21 JULY 2007
Piecing together a brighter future
THIS SUPPLEMENT WAS PRODUCED BY WORLD REPORT INTERNATIONAL LTD, WHO ARE SOLELY RESPONSIBLE FOR THE CONTENT
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PORTS COMMERCE INFRASTRUCTURE CONSTRUCTION TOURISM MAURITIUS
SIERRA LEONE PROJECT TEAM: Project Director: Claudia LlinasEditorial Director: Julien Drolon Project Assistant: Muriel Touati MAURITIUS PROJECT TEAM: Project Director: Erika Garcia Mignaton Editorial Director: David Assad COVER ILLUSTRATION: Carmelo Aunion This supplement was produced for The Independent by World Report International Ltd, who are solely responsible for the content. World Report International Ltd is not connected or associated with any companyregistered in the United Kingdom bearing the same or similar name. FOR MORE INFORMATION CONTACT: World Report International Ltd, 2 Old Brompton Road, South Kensington, London SW7 3DQ Tel: +44 20 76296213
Sierra Leone was left in ruins by a decade of civil war. As it holds its first elections since the UN peacekeepers left, the small West African state is in far better shape than when PresidentKabbah was re-elected five years ago, but his successor will still face major challenges
Moving towards a brighter future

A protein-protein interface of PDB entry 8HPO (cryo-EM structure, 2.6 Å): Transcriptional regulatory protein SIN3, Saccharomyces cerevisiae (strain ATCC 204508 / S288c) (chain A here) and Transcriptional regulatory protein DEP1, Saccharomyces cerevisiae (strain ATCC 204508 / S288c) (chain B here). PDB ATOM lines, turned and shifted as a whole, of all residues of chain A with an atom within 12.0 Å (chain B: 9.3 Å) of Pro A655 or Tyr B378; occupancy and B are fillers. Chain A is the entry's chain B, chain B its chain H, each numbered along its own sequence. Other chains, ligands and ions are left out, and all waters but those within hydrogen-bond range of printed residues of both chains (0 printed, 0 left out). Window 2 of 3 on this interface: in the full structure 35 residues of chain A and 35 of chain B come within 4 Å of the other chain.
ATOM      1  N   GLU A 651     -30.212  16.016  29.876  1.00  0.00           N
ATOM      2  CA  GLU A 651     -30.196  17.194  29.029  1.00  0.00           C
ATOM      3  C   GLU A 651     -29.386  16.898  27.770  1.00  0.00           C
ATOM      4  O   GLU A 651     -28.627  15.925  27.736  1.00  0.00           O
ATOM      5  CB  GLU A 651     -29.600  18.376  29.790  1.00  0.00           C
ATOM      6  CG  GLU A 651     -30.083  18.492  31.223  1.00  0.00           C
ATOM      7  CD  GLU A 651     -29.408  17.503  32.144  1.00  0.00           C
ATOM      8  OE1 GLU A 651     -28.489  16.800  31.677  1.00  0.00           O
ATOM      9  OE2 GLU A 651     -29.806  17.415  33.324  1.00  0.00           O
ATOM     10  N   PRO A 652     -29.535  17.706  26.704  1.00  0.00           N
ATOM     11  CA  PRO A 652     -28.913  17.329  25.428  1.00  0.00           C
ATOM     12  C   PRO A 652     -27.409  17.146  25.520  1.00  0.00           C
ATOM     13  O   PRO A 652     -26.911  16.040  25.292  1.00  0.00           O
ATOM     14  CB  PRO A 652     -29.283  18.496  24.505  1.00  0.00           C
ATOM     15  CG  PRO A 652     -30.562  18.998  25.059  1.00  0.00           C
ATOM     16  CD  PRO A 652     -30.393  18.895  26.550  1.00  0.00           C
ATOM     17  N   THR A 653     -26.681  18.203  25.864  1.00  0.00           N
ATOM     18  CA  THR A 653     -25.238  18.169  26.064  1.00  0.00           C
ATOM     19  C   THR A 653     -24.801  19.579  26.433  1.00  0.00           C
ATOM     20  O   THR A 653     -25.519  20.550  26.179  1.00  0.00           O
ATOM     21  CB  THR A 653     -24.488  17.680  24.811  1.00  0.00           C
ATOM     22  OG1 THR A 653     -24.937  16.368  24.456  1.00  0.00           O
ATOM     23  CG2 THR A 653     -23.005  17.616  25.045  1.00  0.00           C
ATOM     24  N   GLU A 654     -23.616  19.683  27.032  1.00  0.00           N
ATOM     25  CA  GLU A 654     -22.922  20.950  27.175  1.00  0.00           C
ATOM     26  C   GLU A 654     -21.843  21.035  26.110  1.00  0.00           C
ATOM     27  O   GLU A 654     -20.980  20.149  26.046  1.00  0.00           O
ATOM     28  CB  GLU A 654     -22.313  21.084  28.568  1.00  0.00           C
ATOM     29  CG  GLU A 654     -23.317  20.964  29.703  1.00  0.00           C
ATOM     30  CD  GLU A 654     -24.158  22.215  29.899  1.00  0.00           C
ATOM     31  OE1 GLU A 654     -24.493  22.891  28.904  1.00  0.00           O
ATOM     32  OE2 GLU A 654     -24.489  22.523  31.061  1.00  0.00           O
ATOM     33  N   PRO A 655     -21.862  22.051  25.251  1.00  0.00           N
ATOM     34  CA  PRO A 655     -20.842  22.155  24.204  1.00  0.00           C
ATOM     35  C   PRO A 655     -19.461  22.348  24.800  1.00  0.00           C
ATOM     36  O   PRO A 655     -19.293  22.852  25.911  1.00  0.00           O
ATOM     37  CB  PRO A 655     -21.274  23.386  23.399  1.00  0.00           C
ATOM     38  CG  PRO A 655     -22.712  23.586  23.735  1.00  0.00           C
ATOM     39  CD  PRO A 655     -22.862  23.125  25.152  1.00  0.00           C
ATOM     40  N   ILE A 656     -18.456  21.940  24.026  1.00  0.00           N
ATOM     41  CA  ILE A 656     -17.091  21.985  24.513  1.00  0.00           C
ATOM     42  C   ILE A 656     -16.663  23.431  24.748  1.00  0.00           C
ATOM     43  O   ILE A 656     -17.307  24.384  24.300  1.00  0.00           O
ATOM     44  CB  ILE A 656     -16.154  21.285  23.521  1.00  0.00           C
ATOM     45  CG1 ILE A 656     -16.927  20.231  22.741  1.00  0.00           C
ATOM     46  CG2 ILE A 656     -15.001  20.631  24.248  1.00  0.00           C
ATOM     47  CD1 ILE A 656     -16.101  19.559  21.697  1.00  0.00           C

“We have come a long way. We also recognise that we have a long way to go.” Outgoing President Ahmad Tejan Kabbah’s reflection on Sierra Leone’s progress in the five years since the end of its brutal civil conflict would be hard to better as the country prepares for nextweek’s election. Voters can look back on a period in which considerable headway has been made towards consolidating peace, improving security and achieving macroeconomic stability – no small achievements considering the devastation in which the country was left by a decade of war. While it remains low in the United Nations Human Development Index, Salone, as it is known, has become one of the fastestgrowing economies in Africa. GDP growth last year was estimated at 7.1 per cent, inflation is down to around 6 per cent, the exchange rate has stabilised and national reserves stand at about $178 million, compared to $27 million in 2003. “The economy has turned around significantly,” says James Rogers, Governor of the Bank of Sierra Leone. “The challenge we have now is to translate these gains intoquality of life for our population, into housing, electricity, education, health and infrastructure.” The government’s primary objectives have been to create the conditions for private sector-driven economic growth and to stimulate investment. “The way ahead is through private sector initiatives,” says Alpha Timbo, Minister of Labour, Industrial Relations and Social Security. “We need to make surewe attract outside investors for direct investment. There are a lot of opportunities here to make money.” Although blessed with significant mineral, agricultural and fishery resources, Sierra Leone lacks the financial resources to exploit their full potential and create the employment and better living standards the country needs. For that, foreign investment is required. “The government can onlycreate a limited number of jobs, whereas in the private sector, companies such as Sierra Rutile can generate thousands,” says John Karimu, Commissioner General of the National Revenue Authority. Tax levels have been reduced to attract international investors back to the country. Steps are also being taken to improve infrastructure, particularly in the power, transport and telecoms sectors. “Ourprivatisation strategy focuses on how these utilities can be efficiently managed and developed,” says AR Turay, Chairman of the National Commission for Privatisation. Serious attempts have also been made to tackle corruption and improve governance and accountability in the public sector. The reforms initiated by the government won recognition last year when the World Bank and the IMF announced...
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